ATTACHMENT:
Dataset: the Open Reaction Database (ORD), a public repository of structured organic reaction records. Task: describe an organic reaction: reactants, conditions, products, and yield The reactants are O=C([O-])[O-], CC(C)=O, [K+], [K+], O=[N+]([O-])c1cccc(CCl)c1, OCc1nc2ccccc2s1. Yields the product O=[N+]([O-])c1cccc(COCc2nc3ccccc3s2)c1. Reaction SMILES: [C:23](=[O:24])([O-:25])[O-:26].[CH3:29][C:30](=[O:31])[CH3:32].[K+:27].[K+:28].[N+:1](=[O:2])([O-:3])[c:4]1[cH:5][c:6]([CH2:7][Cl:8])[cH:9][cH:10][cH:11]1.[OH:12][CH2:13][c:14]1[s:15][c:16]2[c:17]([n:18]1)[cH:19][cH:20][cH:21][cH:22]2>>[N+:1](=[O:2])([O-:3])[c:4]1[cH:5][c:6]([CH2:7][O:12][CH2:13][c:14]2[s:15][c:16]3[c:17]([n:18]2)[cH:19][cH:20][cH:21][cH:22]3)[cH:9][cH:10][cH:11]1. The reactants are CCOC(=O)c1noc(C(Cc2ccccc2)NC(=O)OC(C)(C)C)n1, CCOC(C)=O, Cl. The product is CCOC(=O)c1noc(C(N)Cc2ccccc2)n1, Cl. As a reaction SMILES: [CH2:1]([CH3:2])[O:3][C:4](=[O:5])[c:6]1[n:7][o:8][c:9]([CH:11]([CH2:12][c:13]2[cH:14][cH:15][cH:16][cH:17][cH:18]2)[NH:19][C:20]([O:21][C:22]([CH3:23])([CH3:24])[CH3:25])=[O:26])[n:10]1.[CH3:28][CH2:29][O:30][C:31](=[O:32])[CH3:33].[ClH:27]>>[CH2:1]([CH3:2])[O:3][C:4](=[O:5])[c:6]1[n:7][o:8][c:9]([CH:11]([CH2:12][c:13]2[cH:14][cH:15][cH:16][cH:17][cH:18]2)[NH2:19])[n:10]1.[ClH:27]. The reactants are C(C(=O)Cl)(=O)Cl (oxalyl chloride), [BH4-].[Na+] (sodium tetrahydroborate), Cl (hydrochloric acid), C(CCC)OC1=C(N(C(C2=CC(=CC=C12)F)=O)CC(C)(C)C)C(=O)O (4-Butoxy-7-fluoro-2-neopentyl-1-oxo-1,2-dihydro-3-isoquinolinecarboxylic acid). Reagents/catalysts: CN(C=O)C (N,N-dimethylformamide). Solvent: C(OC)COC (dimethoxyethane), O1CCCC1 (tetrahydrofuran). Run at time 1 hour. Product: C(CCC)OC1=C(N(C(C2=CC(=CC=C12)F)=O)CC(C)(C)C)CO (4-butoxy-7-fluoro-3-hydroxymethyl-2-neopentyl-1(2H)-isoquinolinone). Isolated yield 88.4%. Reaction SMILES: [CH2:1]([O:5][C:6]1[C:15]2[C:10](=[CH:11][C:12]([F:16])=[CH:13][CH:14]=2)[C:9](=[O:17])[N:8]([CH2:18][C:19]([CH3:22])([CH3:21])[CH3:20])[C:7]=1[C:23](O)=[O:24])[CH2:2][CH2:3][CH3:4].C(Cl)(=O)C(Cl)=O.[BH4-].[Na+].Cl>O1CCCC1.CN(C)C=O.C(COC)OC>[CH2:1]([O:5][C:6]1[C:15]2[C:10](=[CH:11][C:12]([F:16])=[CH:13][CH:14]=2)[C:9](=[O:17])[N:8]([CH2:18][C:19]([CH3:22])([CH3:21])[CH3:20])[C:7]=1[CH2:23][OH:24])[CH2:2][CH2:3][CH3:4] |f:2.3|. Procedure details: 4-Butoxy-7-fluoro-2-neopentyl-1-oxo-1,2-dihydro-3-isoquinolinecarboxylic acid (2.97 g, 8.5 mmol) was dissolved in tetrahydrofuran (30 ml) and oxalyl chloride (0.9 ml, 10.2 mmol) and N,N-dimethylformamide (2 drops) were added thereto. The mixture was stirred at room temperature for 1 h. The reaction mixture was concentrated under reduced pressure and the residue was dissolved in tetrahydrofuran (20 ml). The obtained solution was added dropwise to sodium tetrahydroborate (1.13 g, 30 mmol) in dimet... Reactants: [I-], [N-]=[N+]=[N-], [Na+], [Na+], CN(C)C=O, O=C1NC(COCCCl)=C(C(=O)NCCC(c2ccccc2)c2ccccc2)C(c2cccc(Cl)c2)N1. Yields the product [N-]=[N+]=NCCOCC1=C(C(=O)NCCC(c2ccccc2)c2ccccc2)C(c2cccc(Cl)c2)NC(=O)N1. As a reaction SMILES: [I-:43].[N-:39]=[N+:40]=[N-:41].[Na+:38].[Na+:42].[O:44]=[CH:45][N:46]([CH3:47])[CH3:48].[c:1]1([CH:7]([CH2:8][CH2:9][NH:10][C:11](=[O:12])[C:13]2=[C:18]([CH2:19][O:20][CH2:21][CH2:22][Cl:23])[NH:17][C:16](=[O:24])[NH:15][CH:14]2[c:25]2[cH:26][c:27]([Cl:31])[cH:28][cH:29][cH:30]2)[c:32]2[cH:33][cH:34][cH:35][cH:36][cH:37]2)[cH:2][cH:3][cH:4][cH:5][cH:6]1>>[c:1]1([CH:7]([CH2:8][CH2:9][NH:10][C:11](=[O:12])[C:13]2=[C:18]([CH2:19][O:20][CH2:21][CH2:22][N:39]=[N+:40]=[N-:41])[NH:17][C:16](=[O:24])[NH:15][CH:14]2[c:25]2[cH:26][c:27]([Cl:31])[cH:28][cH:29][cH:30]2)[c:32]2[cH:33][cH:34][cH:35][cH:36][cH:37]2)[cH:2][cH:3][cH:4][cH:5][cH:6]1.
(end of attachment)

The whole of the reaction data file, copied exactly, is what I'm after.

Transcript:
Dataset: the Open Reaction Database (ORD), a public repository of structured organic reaction records. Task: describe an organic reaction: reactants, conditions, products, and yield The reactants are O=C([O-])[O-], CC(C)=O, [K+], [K+], O=[N+]([O-])c1cccc(CCl)c1, OCc1nc2ccccc2s1. Yields the product O=[N+]([O-])c1cccc(COCc2nc3ccccc3s2)c1. Reaction SMILES: [C:23](=[O:24])([O-:25])[O-:26].[CH3:29][C:30](=[O:31])[CH3:32].[K+:27].[K+:28].[N+:1](=[O:2])([O-:3])[c:4]1[cH:5][c:6]([CH2:7][Cl:8])[cH:9][cH:10][cH:11]1.[OH:12][CH2:13][c:14]1[s:15][c:16]2[c:17]([n:18]1)[cH:19][cH:20][cH:21][cH:22]2>>[N+:1](=[O:2])([O-:3])[c:4]1[cH:5][c:6]([CH2:7][O:12][CH2:13][c:14]2[s:15][c:16]3[c:17]([n:18]2)[cH:19][cH:20][cH:21][cH:22]3)[cH:9][cH:10][cH:11]1. The reactants are CCOC(=O)c1noc(C(Cc2ccccc2)NC(=O)OC(C)(C)C)n1, CCOC(C)=O, Cl. The product is CCOC(=O)c1noc(C(N)Cc2ccccc2)n1, Cl. As a reaction SMILES: [CH2:1]([CH3:2])[O:3][C:4](=[O:5])[c:6]1[n:7][o:8][c:9]([CH:11]([CH2:12][c:13]2[cH:14][cH:15][cH:16][cH:17][cH:18]2)[NH:19][C:20]([O:21][C:22]([CH3:23])([CH3:24])[CH3:25])=[O:26])[n:10]1.[CH3:28][CH2:29][O:30][C:31](=[O:32])[CH3:33].[ClH:27]>>[CH2:1]([CH3:2])[O:3][C:4](=[O:5])[c:6]1[n:7][o:8][c:9]([CH:11]([CH2:12][c:13]2[cH:14][cH:15][cH:16][cH:17][cH:18]2)[NH2:19])[n:10]1.[ClH:27]. The reactants are C(C(=O)Cl)(=O)Cl (oxalyl chloride), [BH4-].[Na+] (sodium tetrahydroborate), Cl (hydrochloric acid), C(CCC)OC1=C(N(C(C2=CC(=CC=C12)F)=O)CC(C)(C)C)C(=O)O (4-Butoxy-7-fluoro-2-neopentyl-1-oxo-1,2-dihydro-3-isoquinolinecarboxylic acid). Reagents/catalysts: CN(C=O)C (N,N-dimethylformamide). Solvent: C(OC)COC (dimethoxyethane), O1CCCC1 (tetrahydrofuran). Run at time 1 hour. Product: C(CCC)OC1=C(N(C(C2=CC(=CC=C12)F)=O)CC(C)(C)C)CO (4-butoxy-7-fluoro-3-hydroxymethyl-2-neopentyl-1(2H)-isoquinolinone). Isolated yield 88.4%. Reaction SMILES: [CH2:1]([O:5][C:6]1[C:15]2[C:10](=[CH:11][C:12]([F:16])=[CH:13][CH:14]=2)[C:9](=[O:17])[N:8]([CH2:18][C:19]([CH3:22])([CH3:21])[CH3:20])[C:7]=1[C:23](O)=[O:24])[CH2:2][CH2:3][CH3:4].C(Cl)(=O)C(Cl)=O.[BH4-].[Na+].Cl>O1CCCC1.CN(C)C=O.C(COC)OC>[CH2:1]([O:5][C:6]1[C:15]2[C:10](=[CH:11][C:12]([F:16])=[CH:13][CH:14]=2)[C:9](=[O:17])[N:8]([CH2:18][C:19]([CH3:22])([CH3:21])[CH3:20])[C:7]=1[CH2:23][OH:24])[CH2:2][CH2:3][CH3:4] |f:2.3|. Procedure details: 4-Butoxy-7-fluoro-2-neopentyl-1-oxo-1,2-dihydro-3-isoquinolinecarboxylic acid (2.97 g, 8.5 mmol) was dissolved in tetrahydrofuran (30 ml) and oxalyl chloride (0.9 ml, 10.2 mmol) and N,N-dimethylformamide (2 drops) were added thereto. The mixture was stirred at room temperature for 1 h. The reaction mixture was concentrated under reduced pressure and the residue was dissolved in tetrahydrofuran (20 ml). The obtained solution was added dropwise to sodium tetrahydroborate (1.13 g, 30 mmol) in dimet... Reactants: [I-], [N-]=[N+]=[N-], [Na+], [Na+], CN(C)C=O, O=C1NC(COCCCl)=C(C(=O)NCCC(c2ccccc2)c2ccccc2)C(c2cccc(Cl)c2)N1. Yields the product [N-]=[N+]=NCCOCC1=C(C(=O)NCCC(c2ccccc2)c2ccccc2)C(c2cccc(Cl)c2)NC(=O)N1. As a reaction SMILES: [I-:43].[N-:39]=[N+:40]=[N-:41].[Na+:38].[Na+:42].[O:44]=[CH:45][N:46]([CH3:47])[CH3:48].[c:1]1([CH:7]([CH2:8][CH2:9][NH:10][C:11](=[O:12])[C:13]2=[C:18]([CH2:19][O:20][CH2:21][CH2:22][Cl:23])[NH:17][C:16](=[O:24])[NH:15][CH:14]2[c:25]2[cH:26][c:27]([Cl:31])[cH:28][cH:29][cH:30]2)[c:32]2[cH:33][cH:34][cH:35][cH:36][cH:37]2)[cH:2][cH:3][cH:4][cH:5][cH:6]1>>[c:1]1([CH:7]([CH2:8][CH2:9][NH:10][C:11](=[O:12])[C:13]2=[C:18]([CH2:19][O:20][CH2:21][CH2:22][N:39]=[N+:40]=[N-:41])[NH:17][C:16](=[O:24])[NH:15][CH:14]2[c:25]2[cH:26][c:27]([Cl:31])[cH:28][cH:29][cH:30]2)[c:32]2[cH:33][cH:34][cH:35][cH:36][cH:37]2)[cH:2][cH:3][cH:4][cH:5][cH:6]1.